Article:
When the Tetra Shed first debuted in 2012 as a faceted modular living unit, it seemed unlikely that it would ever become a reality. It had a strange silhouette unlike anything typically seen in residential architecture, with its triangular doorway, distorted hexagonal footprint, and the irregular planes of its roof and walls. It looked like the sort of 3D architectural renderings that get a brief flurry of attention on the internet and then fade away forever, never to actually be constructed. But this modular building system is real, all right.

Tetra Shed - David Ajasa-Adekunle - tetra pod

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The first prototype appeared at the self build event Grand Designs Live London, and then the shed became available on a wide scale throughout the UK and Europe for £15,000. Consumers could choose from a variety of finishes, fittings, and extras like ambient LED lighting, underfloor heating, and built-in wall speakers. Though initially envisioned as a backyard studio, the Tetra Shed was large enough to be used as a detached guest suite, too. Free downloadable apps even allowed users to control the lighting and heating from their smartphones.

Tetra Hotel - David Ajasa-Adekunle - exterior

Well, RIP Tetra Shed, and long live the Tetra Hotel. Architect David Ajasa-Adekunle of Innovation Imperative recently announced that his original creation had “evolved” and would no longer be available for consumer purchase. Taking its place is an equally strange structure on a much more ambitious scale. It’s almost like the Tetra Shed started auto-reproducing itself and arranging its new, sleeker offspring into the cells of a larger organism.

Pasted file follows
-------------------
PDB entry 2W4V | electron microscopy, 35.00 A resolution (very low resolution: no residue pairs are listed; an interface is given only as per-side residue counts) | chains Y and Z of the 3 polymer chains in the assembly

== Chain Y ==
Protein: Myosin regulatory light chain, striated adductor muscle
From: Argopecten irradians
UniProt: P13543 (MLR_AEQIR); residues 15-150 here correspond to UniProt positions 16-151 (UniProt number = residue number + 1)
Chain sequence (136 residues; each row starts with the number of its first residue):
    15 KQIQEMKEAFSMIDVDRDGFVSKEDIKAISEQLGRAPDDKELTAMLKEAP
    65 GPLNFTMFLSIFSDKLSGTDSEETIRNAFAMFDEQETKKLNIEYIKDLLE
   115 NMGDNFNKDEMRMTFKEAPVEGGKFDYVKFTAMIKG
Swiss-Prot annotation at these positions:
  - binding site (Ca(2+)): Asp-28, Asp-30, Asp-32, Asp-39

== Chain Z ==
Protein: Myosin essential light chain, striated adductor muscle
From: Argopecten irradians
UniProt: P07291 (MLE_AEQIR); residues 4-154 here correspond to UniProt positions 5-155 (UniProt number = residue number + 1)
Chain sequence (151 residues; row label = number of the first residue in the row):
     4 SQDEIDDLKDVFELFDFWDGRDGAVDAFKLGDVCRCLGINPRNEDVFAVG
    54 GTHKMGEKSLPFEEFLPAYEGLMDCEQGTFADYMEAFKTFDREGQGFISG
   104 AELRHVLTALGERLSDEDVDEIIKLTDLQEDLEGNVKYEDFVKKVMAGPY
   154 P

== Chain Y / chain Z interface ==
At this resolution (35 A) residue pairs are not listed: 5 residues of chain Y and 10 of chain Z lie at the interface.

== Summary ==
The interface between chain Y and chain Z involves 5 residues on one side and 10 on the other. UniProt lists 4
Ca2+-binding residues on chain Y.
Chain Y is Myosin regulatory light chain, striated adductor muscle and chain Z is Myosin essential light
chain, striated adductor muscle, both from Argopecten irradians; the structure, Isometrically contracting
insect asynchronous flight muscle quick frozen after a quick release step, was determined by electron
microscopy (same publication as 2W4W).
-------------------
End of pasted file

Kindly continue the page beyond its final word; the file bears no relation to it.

These new pods are shaped more like diamonds, stretching multiple stories into the air side-by-side. Instead of a single floor with just a few square meters of living space, each pod contains four levels, consisting of a bathroom, an office, a living room, and a lofted bedroom. The interiors are sharply minimalist and lined in plywood. They’re windowless, making them feel a bit cavelike, though a triangular skylight tops each one to allow for the entrance of natural light by day and stargazing by night.

Tetra Hotel - David Ajasa-Adekunle - inside Tetra Hotel - David Ajasa-Adekunle - interior view

The architect hasn’t released many details about the project, but renderings appear to depict the rooms attached to spacious common areas inside faceted glass volumes of the same shape. Modular, portable, and apparently infinitely expandable, the hotel units come together to create a gaggle of ultra-private suites that can be placed virtually anywhere in the world, including the shores of remote mountain lakes with views of snow-capped peaks.

Tetra Hotel - David Ajasa-Adekunle - lake view

Considering that portable modular hotels are already in place in some remote locations (i.e. glass geodesic domes throughout the Arctic Circle), it seems like the Tetra Hotel has a good chance of becoming a physical reality. Its creators have already proven that they’re capable of following through on a cool-looking concept like the Tetra Shed, which came as a kit of lightweight handleable panels designed primarily for self-assembly.

Tetra Hotel - David Ajasa-Adekunle

Some people might find the Tetra Hotel’s design a bit dystopian — especially the way the solid black shapes loom over the landscape on narrow supports resembling feet. But this design gives the hotel a light footprint on its chosen setting, which is a must in sensitive environments. Likely to appeal to adventurers with an appreciation for futuristic design, the Tetra Hotel definitely offers some outside-the-box accommodations.